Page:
As far as digital technology has come, there’s still one thing that digital cameras just won’t do: give you perfect colour every time. In fact, if they gave us perfect colour 50 per cent of the time, that would be incredible. But, unfortunately, every digital camera sneaks some kind of colour cast into your images. Here’s how to get your colour in line.

Set preferences In Adobe Photoshop CS3, open the photo you want to colour correct. Under the Image menu, select Adjustments➝Curves (or press C-M). Curves is the hands-down choice of professionals for correcting colour, because it provides a greater level of control than other tools, such as Levels, which pretty much limits you to just three adjustment sliders.

First, we need to set some preferences in the Curves dialog box so we’ll get the results we want when colour correcting. We’ll start by setting a target colour for our shadow areas. To do so, double-click on the Curves dialog box’s black Eyedropper tool. This brings up the Color Picker. In the R, G, and B (Red, Green, and Blue) fields of this dialog box, enter the number 10. Now click on OK to save these numbers as the target shadow settings. Because these values are evenly balanced (they’re all the same number), our shadow areas won’t have too much of one colour, and by using 10, we get dark shadows while still maintaining shadow detail in our prints.

Now we’ll set a preference to make our highlight areas neutral. Double-click on the white Eyedropper. The Color Picker will appear, asking you to select a Target Highlight Color. Enter 243 in the R, G, and B fields. (To move from field to field, just press the tab key.) Click on OK to set those values as your highlight target colour.

The image on the left suffers from a bluish colour cast. After a trip to the Curves dialog box, the colours are much more accurate

Now set your midtone preference. You know the drill: double-click on the midtones Eyedropper (the middle of the three Eyedroppers). Enter 133 in the R, G, and B fields. Then click on OK to set those values as your midtone target colour. That’s it – you’ve done all the hard work. The rest is pretty easy.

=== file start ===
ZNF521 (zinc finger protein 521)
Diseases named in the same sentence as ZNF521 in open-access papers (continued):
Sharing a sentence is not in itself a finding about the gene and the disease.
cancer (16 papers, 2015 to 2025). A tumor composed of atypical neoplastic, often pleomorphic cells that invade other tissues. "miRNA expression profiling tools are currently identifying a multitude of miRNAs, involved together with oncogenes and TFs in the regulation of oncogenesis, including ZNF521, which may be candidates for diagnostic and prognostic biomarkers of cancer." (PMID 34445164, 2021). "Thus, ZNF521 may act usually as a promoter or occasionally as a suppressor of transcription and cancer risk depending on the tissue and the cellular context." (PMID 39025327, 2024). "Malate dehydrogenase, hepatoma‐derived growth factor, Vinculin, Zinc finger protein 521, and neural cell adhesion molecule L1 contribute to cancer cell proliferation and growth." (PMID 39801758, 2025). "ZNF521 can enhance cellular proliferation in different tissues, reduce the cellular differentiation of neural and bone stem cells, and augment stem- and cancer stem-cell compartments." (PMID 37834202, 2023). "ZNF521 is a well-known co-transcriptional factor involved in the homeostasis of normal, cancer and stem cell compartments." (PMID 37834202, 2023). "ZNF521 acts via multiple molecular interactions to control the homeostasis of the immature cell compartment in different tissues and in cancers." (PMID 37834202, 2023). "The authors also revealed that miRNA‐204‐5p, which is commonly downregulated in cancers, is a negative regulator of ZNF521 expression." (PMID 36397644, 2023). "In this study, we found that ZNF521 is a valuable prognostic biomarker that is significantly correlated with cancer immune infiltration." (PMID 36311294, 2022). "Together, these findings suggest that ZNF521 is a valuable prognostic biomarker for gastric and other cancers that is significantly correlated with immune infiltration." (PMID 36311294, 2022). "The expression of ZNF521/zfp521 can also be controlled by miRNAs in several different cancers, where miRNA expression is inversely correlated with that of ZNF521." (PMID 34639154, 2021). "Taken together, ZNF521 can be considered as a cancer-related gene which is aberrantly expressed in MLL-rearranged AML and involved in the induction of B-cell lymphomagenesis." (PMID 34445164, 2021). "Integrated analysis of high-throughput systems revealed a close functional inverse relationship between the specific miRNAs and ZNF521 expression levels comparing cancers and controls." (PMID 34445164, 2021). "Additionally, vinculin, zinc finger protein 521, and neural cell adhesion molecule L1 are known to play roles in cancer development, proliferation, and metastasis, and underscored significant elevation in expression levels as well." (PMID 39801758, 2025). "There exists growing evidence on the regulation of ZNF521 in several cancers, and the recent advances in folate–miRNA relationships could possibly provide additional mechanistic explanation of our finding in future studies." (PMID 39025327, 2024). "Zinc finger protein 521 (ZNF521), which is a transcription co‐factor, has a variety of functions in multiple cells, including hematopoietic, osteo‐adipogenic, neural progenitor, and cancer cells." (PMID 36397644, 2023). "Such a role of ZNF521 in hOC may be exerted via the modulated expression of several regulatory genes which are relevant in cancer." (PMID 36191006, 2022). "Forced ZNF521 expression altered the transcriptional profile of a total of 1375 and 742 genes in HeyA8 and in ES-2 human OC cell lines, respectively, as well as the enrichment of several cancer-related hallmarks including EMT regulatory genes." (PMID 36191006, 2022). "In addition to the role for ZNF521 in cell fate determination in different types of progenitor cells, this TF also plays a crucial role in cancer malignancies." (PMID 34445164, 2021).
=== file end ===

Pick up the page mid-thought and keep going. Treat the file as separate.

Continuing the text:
If you still have the Curves dialog box open, click on OK to exit it for now, and you’ll get a warning dialog box that asks whether you want to save the new target colours as defaults. Click on Yes, and from this point on, you won’t have to enter these values each time you correct a photo – they’re now the default settings.

Correct shadows Now that you’ve entered your target-colour preferences in the Curves dialog box, you’re going to use the same Eyedropper tools to do most of your colour correction work.

Let’s start by setting the shadows. Press C-M to bring the Curves dialog box back up. Look at the photo and find something that’s supposed to be black. In most photos, this won’t be a problem – you’ll see a dark area of shadows or a black car tyre, for instance. But if you can’t find something that’s supposed to be black, then you can have Photoshop show you exactly where the darkest part of the photo is.

There are two sliders directly under the curve grid that can help you. Press and hold the option key and click on the left slider (Shadow). The image area will turn solid white. As you drag the slider to the right (while still holding the option key down), the first areas that appear on screen are the darkest parts of your photo. Remember where those areas are (in our example on page 103, it’s the shadow under the first pot on the left).

Now that you know where the shadow area is, drag the Shadow slider back to the left, and release the option key. Now click on the black Eyedropper, and (while the Curves dialog box is still open) click once on that shadow area in your photo. The colour cast will be removed from the shadow areas.

Correct highlights Now, on to setting the highlight point. Find something that’s supposed to be white. Again, this is usually pretty easy, but if you can’t find something white, you can use the trick you just learned to have Photoshop show you where the lightest part of your photo is. Press and hold the option key, but this time drag the right-hand slider (Highlight) to the left. The screen will turn black, and as you drag the slider to the left, the first white areas that appear are the lightest parts of your image.

Now that you know where your highlight area is, drag the Highlight slider back all the way to the right, and release the option key. Click on the white Eyedropper, and click once on that highlight area. Try and look for a white area that has some detail (rather than clicking on a specular highlight, which is a blown-out highlight area with no detail, like the sun or a bright sun reflection on a chrome car bumper).

Correct midtones Now for your third click: finding something that’s supposed to be a neutral grey. This one’s a little trickier, because not every photo has a neutral grey area, and the Curves dialog box doesn’t have a “find the grey” trick, as it does for shadows and highlights (for a workaround, see “Finding a neutral grey”). In the example photo, the neutral grey is in the edge of the large vase on the ground. This click neutralises the colour cast in the midtones.

This article is an excerpt from The Adobe Photoshop CS3 Book for Digital Photographers by Scott Kelby.